New Research On Sudden Unexpected Deaths Of Newborns

< BACK TO HEALTH starstarstarstarstar   Community - Health Press Release
7th October 2010, 02:28pm - Views: 480





Misc Miscellaneous NSW Commission For Children & Young People 1 image


-

1

-


Level 2, 407 Elizabeth Street Surry Hills NSW 2010

Tel: 02 9286 7276  Fax 02 9286 7267 

Email: kids@kids.nsw.gov.au  Web: www.kids.nsw.gov.au





MEDIA RELEASE






7th October 2010


New research on sudden unexpected deaths of newborns


New research released by the NSW Child Death Review Team has found known risk

factors in 90% of the sudden unexpected death of an infant (SUDI) that occurred in the

neonatal period (the first 28 days after birth).


The Team’s report A preliminary investigation of neonatal SUDI in NSW 1996-2008:

opportunities for prevention examines 123 infants who died suddenly and unexpectedly

between 1996-2008. The research found at least one SUDI risk factor in the baby’s

sleeping environment for the neonatal age group:



57% were placed for sleep in a position other than on their back;


73% had smoking evident in their household or during pregnancy;


60% were in unsafe sleep environments (such as co-sleeping), with 36% of these

infants also being exposed to tobacco smoke;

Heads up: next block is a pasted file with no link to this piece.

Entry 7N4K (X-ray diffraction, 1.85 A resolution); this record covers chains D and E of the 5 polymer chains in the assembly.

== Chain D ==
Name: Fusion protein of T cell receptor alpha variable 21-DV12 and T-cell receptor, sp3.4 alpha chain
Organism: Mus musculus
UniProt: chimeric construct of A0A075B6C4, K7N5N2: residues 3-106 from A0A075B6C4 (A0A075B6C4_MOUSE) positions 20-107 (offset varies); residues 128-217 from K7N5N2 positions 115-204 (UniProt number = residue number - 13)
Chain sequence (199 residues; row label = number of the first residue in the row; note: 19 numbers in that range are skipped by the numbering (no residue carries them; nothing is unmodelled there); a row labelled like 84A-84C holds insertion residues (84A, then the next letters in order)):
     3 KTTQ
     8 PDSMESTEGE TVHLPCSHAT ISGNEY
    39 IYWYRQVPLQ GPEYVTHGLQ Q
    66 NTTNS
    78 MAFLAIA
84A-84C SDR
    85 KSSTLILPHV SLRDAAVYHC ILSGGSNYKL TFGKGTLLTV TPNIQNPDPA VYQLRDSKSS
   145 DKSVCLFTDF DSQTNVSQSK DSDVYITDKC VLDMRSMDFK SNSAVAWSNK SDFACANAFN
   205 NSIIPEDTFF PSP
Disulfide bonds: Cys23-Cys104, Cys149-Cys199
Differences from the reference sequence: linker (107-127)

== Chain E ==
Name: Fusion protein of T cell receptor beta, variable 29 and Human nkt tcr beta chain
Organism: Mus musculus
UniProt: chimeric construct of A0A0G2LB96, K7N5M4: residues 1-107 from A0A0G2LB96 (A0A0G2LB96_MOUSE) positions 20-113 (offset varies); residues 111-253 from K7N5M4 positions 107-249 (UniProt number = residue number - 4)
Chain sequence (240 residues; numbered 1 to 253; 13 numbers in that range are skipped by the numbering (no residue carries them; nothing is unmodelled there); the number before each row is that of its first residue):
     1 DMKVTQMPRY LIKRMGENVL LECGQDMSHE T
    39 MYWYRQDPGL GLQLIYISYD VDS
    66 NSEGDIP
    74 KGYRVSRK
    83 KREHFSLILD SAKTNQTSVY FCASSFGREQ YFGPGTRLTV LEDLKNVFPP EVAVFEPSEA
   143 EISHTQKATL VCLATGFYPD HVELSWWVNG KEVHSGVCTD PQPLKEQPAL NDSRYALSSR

The report also found that 25 (20.3%) of the 123 neonate deaths occurred in a hospital,

with 15 of the 25 infants being in an unsafe sleep position.


“While a lot of work has been done in this area this report shows we still have a way to

go to help parents to remember the safe sleeping messages,” said Ms Megan Mitchell,

the NSW Commissioner for Children and Young People and Team Convenor. 


“Both parents and health professionals need to be reminded about the very clear

messages about environmental risks to very young babies of unsafe sleeping practices.

For instance, parents need to be reminded of organising the feeding and settling their

young babies in ways that will prevent them from sleeping with their baby.

“Sharing a bed their young baby can have tragic consequences because tired parents

can fall asleep when they hadn’t intended to. 

“We need to remind parents to share a room, not a bed, to place infants for sleep in

their back and to remind adults of the need to guard against a baby’s exposure to

tobacco smoke.”

The Team has made three recommendations aimed at focusing prevention efforts on

neonatal infants and strengthening the response to sudden unexpected deaths in

infancy. 


A preliminary investigation of neonatal SUDI in NSW 1996-2008: opportunities for



Media contact:  

Michelle Neathercote

02 9286 7282 or 0413 456 080






news articles logo NEWS ARTICLES
Contact News Articles |Remove this article